(3) The last objection is of a twofold character. It is urged that the sanction of the Commissioner, being a statutory requisite in virtue of the Chota Nagpur Encumbered Estates Act of 1876, of the rules thereunder, and of the Act of the Governor-General, No. V of 1884, such sanction was not given to the final and actual putni lease itself. This depends upon a construction, especially, of Rule 16, which is in the following terms:-
The power to lease under Section 17 of the Act shall be subject to the following provisions :-No lease shall be given for any term exceeding three years without the sanction of the Deputy Commissioner, or exceeding four years without the sanction of the Commissioner.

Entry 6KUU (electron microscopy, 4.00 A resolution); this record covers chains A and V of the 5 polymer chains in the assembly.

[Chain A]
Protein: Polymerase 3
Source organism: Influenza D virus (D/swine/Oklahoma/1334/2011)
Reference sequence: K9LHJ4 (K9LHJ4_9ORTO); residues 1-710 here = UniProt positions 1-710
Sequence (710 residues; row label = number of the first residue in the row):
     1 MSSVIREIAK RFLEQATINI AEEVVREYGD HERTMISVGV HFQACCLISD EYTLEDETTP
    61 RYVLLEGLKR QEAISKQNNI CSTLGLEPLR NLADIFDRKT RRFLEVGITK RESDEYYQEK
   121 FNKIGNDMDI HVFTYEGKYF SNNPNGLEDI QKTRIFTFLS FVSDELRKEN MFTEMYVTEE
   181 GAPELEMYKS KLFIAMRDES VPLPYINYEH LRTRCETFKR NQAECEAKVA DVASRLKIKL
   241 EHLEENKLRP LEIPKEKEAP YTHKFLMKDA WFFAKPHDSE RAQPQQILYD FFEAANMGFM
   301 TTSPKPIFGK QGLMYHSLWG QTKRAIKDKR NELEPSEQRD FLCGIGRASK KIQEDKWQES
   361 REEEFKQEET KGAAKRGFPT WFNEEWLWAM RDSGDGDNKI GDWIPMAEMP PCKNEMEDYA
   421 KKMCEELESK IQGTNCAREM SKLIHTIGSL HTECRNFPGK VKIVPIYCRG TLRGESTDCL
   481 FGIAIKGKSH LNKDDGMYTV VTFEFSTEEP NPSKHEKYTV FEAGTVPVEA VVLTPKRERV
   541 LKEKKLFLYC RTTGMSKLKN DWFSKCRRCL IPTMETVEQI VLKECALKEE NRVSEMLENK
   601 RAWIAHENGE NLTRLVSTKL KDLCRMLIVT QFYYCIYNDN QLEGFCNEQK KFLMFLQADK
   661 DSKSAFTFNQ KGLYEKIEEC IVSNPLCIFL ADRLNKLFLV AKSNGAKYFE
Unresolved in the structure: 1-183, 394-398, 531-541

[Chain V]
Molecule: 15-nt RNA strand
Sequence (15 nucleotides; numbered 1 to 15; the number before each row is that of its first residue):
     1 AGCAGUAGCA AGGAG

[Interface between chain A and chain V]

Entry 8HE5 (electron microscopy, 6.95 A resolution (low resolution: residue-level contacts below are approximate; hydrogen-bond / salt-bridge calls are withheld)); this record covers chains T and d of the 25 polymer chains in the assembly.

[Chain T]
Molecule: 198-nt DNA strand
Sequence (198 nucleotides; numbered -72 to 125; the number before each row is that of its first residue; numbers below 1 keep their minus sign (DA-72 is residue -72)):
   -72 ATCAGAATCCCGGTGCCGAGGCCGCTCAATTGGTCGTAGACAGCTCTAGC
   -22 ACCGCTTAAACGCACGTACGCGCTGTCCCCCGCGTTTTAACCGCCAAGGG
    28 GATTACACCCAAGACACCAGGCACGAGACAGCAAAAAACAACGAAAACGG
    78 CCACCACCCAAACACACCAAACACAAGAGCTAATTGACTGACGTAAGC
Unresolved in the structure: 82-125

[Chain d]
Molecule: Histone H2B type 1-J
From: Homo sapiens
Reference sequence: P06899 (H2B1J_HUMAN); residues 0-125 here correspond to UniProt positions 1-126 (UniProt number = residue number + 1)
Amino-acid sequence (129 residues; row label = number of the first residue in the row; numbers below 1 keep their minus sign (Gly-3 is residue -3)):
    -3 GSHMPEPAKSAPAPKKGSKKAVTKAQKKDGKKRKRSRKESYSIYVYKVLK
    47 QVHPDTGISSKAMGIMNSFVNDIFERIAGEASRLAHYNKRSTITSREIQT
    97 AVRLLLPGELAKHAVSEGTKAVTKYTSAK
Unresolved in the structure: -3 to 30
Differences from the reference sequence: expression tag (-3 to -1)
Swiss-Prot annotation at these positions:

6. Upon this point their Lordships are of opinion that when it is affirmatively established that a transaction itself in all its essential particulars has obtained the sanction of the Commissioner, and when it is requisite that the transaction be carried into effect by the preparation of the appropriate deeds a challenge merely on the ground that the doccument ultimately prepared had not been submitted for sanction cannot be sustained. In administrative and departmental action it must necessarily be the case that formal details may have to be entered upon in order to carry into practical effect, and put into legal shape, the arrangement to which saction was adhibited. The first head of this objection accordingly fails. And it was further urged that in any view the transaction which was sanctioned was a transaction of a grant of a putni lease to Robert Watson and Company, in other words to a firm of individual men and not to Robert Watson and Company, Limited, i.e.,a different and incorporated persona. This demands careful consideration. There is this to be said for the objection, that the persona in the latter case is different from the persona in the former, and that a change in the lessee or putnidar ought to be treated as a change in essentials. It may be added that a putni lease of land, an agreement of an important and wide reaching character might demand separate consideration, and point to a different conclusion when this essential was altered. Questions might arise, and difficulties suggest themselves with regard to a limited company against whom legal remedies at law might not be the same as in the case of individuals, and public and administrative considerations might come into play operative either in the way of restriction or refusal on account of a change in persona in the lessee. In the opinion of their V Lordships, it is not necessary to pronounce any judgment upon this point in the present case. For their Lordships are of opinion that when the negotiators in the course of correspondence mentioned in their letters Robert Watson and Company, they did in fact mean and were perfectly understood to mean Robert Watson and Company, Limited, the fact of the incorporation of the limited concern being well-known; and, indeed, one of the principal documents of the case is the petition dated 14th May 1889, being the petition of Messrs. Robert Watson and Company, Limited, filing the account of the money due to them. It may be true that the limited concern is a different one from the previous and unincorporated firm, but in the language of the judgment of the High Court:-